Fire Prevention In the Home
- Children & Grandchildren
- Clothes Dryer
- Electrical Hazards
- Fire Extinguishers
- Fire Safety
- Fire Safety Tips for Older Adults
- Furnace/Space Heaters
- Gasoline & Other Flammable Liquids
- Safety Tips for Grilling
- Smoke Detectors
- Thinking Ahead: Your Exit Plan
One-fourth of all fire-deaths of children are from fires started by children.
- Keep lighters and matches out of the reach of children.
- Never leave children unattended with fire or space heaters.
- Children are naturally curious about fire, so keep an eye on them. But if a child repeatedly plays with fire or seems to have a morbid fascination with fire, seek professional help at once.
- If youngsters live with you or stay overnight occasionally, be sure that they know how to escape from every room and are part of your emergency exit plan.
Under some circumstances, dangerous heat can build up in a dryer.
- Never leave home with the clothes dryer running.
- Dryers must be vented to the outside, not into a wall or attic.
- Clean the lint screen frequently to keep the airway clear.
- Never put in synthetic fabrics, plastic, rubber, or foam because they retain heat.
Electricity, the silent servant, can become a silent assassin.
- It is better not to use extension cords. If you feel you must use one, make sure that it is not frayed or worn. Do not run it under a rug or twist it around a nail or hook.
- Never overload a socket. In particular, the use of "octopus" outlets, outlet extensions that accommodate several plugs, is strongly discouraged.
- Do not use light bulb wattage which is too high for the fixture. Look for the label inside each fixture which tells the maximum wattage.
- Check periodically for loose wall receptacles, loose wires, or loose lighting fixtures. Sparking means that you've waited too long.
- Allow air space around the TV to prevent overheating. The same applies to plug-in radios and stereo sets, and to powerful lamps.
- If a circuit breaker trips or a fuse blows frequently, immediately cut down on the number of appliances on that line.
- Be sure all electrical equipment bears the Underwriters Laboratories (UL) label.
- In many older homes, the capacity of the wiring system has not kept pace with today's modern appliances. Overloaded electrical systems invite fire. Watch for these overload signals: dimming lights when an appliance goes on, a shrinking TV picture, slow heating appliances, or fuses blowing frequently. Call a qualified electrician to get expert help.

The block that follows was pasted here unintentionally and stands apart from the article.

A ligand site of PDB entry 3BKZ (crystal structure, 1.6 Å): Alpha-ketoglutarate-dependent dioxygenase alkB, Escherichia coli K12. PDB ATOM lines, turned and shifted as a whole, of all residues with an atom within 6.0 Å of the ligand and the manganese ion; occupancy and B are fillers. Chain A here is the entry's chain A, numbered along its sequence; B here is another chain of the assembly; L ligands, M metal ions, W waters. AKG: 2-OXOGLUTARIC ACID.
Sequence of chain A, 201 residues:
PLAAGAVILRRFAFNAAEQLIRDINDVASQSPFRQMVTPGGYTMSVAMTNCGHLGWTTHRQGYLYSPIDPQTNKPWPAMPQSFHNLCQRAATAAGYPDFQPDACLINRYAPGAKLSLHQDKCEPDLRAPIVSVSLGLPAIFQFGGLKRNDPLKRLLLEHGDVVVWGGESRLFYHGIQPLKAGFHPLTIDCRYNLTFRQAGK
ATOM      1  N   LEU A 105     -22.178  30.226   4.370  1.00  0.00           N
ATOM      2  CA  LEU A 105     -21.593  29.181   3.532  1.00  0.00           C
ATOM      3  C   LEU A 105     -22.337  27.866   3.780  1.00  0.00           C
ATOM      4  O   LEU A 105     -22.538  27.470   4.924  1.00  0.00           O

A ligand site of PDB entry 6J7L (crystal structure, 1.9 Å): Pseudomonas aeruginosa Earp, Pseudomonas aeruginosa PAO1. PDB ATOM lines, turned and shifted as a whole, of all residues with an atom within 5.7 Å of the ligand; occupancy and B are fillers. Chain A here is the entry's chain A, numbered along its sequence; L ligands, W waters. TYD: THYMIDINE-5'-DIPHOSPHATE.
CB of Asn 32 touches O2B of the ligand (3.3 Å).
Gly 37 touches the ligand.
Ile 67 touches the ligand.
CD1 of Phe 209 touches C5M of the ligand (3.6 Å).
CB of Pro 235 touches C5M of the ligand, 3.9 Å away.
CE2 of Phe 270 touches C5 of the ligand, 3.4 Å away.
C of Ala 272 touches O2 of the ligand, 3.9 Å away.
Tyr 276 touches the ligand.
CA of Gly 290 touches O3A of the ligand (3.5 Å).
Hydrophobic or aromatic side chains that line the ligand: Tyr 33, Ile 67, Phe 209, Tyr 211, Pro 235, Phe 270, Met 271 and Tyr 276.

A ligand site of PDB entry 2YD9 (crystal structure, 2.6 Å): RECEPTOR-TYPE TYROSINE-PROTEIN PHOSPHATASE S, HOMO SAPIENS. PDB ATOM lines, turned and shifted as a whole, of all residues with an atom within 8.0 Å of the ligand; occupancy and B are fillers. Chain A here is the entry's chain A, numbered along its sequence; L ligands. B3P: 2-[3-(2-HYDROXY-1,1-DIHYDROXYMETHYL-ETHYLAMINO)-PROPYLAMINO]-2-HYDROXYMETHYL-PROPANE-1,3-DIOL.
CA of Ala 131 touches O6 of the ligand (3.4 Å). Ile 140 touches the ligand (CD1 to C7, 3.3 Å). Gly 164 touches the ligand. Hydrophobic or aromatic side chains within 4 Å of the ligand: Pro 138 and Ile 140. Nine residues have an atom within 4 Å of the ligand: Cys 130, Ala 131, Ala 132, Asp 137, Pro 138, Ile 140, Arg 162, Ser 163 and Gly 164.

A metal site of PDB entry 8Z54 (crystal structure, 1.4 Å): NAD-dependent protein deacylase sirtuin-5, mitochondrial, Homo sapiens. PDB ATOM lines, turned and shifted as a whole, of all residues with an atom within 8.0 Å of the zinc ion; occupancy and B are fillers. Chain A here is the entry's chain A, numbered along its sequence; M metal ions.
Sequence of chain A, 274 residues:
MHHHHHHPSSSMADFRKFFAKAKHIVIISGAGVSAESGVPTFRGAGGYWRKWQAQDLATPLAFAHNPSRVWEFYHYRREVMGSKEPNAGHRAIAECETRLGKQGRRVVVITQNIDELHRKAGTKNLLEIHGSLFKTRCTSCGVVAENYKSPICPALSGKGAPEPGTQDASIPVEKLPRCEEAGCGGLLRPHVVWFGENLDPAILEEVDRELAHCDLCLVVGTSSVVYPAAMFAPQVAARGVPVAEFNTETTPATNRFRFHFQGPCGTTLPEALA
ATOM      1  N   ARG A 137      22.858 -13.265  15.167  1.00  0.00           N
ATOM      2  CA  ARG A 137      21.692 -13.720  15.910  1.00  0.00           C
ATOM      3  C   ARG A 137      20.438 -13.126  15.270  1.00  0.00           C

Remember, you're deliberately bringing fire into your home; respect it.
- Use a fireplace screen to prevent sparks from flying.
- Don't store newspapers, kindling, or matches near the fireplace or have an exposed rug or wooden floor right in front of the fireplace.
- Have your chimney inspected by a professional prior to the start of every heating season and cleaned to remove combustible creosote build-up if necessary.
- Install a chimney spark arrester to prevent roof fires.
- When lighting a gas fireplace, strike your match first, then turn on the gas.
They remain your best bet if you're on the spot when a fire begins.
- Fire extinguishers should be mounted in the kitchen, garage, and workshop.
- Purchase an ABC type extinguisher for extinguishing all types of fires.
- Learn how to use your fire extinguisher before there is an emergency.
- Remember, use an extinguisher on small fires only. If there is a large fire, get out immediately and call 911 from another location.
Basic types of fire extinguishers
- Class A fires are ordinary materials like burning paper, lumber, cardboard, plastics, etc.
- Class B fires involve flammable or combustible liquids such as gasoline, kerosene, and common organic solvents.
- Class C fires involve energized electrical equipment, such as appliances, switches, panel boxes, power tools, hot plates and stirrers. Water is a particularly dangerous extinguishing medium for class C fires because of the risk of electrical shock.
- Class D fires involve combustible metals, such as magnesium, titanium, potassium and sodium as well as pyrophoric organometallic reagents such as alkyllithiums, Grignards and diethylzinc. These materials burn at high temperatures and will react violently with water, air, and/or other chemicals.
- Some fires may be a combination of these! Your fire extinguishers should have ABC ratings on them. These ratings will often have numbers on them that look something like "3-A:40-B:C". Higher numbers mean more firefighting power.
Water Extinguishers are suitable for class A fires, but not for class B, C, and D such as burning liquids, electrical fires or reactive metal fires. In these cases, the flames will be spread or the hazard made greater.
Dry Chemical Extinguishers are useful for class ABC fires and are your best all around choice. They have an advantage over CO2 extinguishers in that they leave a blanket of nonflammable material on the extinguished material which reduces the likelihood of re-ignition. They also make a terrible mess, but if the choice is a fire or a mess, take the mess! There are two kinds of dry chemical extinguishers: